There are all kinds of reasons why toddlers experience such big feelings. For one thing, they don’t have the coping mechanisms and life experience to put feelings into perspective – “It’s just a ball” may make sense to a savvy adult, but to a toddler, that ball could mean absolutely everything at that moment!
For another thing, toddlers are starting to experience a sense of independence. This can be scary for them. Their urges may be strong to do things on their own, but they are afraid to try or feel insecure about going ahead with something. Toddlers feel the need to have Mom and Dad nearby, but they want to explore everything on their own at the same time.
Yet another reason why toddlers emote on such a grand scale is that they have trouble communicating effectively. They may have needs and wants that they can’t express, and adults’ puzzlement sends them over the edge in frustration.
So how do you handle all these big feelings? Now that you know a little bit about why toddlers have these emotions, here are some tips that may help.
Identify the Cause
It can make all the difference in the world if you can identify the underlying cause of the big feelings. It may be physical, such as tiredness or hunger (experienced parents can tell it’s time for lunch without a clock by observing their toddler’s grumpy behavior!). Try to anticipate the need so that you can prevent emotions from running away with your toddler.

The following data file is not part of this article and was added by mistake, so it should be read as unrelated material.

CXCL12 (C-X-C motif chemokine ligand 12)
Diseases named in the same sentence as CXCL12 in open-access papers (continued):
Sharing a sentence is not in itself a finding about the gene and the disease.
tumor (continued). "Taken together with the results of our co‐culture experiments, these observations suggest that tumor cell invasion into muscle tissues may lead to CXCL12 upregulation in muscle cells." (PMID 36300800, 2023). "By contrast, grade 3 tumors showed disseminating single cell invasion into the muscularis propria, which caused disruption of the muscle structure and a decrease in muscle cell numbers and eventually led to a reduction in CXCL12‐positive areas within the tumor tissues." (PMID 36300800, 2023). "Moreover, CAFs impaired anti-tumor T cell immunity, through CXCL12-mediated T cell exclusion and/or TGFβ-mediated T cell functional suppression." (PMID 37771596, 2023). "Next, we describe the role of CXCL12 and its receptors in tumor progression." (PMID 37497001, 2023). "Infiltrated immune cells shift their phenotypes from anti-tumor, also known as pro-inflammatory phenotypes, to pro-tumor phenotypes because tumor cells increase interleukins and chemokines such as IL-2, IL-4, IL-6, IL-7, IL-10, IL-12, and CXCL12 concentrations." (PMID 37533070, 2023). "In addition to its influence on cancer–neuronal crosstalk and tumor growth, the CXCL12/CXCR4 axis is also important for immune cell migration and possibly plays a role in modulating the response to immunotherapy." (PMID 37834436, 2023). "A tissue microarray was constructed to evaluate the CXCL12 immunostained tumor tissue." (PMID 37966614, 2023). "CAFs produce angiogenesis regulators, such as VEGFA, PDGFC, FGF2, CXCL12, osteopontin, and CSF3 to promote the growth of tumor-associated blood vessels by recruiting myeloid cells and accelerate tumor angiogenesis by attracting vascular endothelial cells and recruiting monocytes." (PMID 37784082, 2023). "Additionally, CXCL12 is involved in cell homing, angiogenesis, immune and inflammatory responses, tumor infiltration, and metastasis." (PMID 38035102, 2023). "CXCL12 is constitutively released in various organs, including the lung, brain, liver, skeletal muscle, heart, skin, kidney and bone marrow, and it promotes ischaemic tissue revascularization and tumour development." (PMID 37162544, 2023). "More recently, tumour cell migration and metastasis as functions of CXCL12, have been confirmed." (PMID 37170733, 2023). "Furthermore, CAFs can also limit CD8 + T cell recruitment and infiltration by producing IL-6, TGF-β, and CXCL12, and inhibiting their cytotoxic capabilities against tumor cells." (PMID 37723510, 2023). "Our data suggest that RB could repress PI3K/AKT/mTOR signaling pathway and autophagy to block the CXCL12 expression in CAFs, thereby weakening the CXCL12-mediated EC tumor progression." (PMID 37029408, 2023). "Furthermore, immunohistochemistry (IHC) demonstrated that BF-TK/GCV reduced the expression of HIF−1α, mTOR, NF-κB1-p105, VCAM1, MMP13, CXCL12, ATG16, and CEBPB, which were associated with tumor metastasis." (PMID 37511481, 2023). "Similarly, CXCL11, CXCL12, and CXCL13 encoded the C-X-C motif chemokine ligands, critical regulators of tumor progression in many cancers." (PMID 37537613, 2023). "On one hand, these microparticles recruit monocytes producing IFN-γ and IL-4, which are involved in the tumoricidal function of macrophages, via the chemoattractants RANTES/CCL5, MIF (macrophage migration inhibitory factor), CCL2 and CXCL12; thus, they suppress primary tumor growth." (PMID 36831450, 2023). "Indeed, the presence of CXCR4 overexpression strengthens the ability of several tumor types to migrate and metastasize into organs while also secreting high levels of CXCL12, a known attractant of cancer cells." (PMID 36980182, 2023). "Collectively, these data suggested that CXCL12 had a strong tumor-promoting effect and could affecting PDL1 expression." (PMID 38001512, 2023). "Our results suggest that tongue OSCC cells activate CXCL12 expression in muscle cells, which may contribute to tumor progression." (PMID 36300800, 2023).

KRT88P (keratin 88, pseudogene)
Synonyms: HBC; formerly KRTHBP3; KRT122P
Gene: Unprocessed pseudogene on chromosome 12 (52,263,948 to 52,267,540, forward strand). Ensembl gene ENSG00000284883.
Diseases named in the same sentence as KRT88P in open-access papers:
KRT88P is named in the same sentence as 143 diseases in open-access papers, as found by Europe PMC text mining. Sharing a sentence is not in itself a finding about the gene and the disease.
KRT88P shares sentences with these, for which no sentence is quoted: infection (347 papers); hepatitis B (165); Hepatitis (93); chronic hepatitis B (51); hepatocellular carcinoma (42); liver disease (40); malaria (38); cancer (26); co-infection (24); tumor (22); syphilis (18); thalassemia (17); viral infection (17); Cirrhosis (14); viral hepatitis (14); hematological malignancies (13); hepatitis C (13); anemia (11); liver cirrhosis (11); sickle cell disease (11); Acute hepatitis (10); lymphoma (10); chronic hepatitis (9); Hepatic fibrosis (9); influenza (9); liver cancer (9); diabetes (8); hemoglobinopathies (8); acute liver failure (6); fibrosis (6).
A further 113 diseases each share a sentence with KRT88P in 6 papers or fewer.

When a Meltdown Does Happen…
Most sources will tell you to remain calm. But it might help to be proactive, too – let your toddler know you’re there for him, but that a tantrum is not acceptable behavior. Tell him you understand his big feelings and that you will help him to handle them, and that you will try to understand him better. Give the feelings names so that he feels less overwhelmed by them.
If the tantrum was set off because your toddler wanted something (such as a toy, not a legitimate need), then experts recommend that you do not reward the tantrum by giving your toddler the item.
As a parent, you may experience frustration with your toddler’s big feelings, too. It’s a good idea to model the right response to big feelings so your toddler begins to learn the right way to deal with emotions. You can tell your toddler, “I feel so angry and frustrated now! I am going to punch a pillow/draw a picture/do an angry dance.” Then do it – it might help you feel better as well!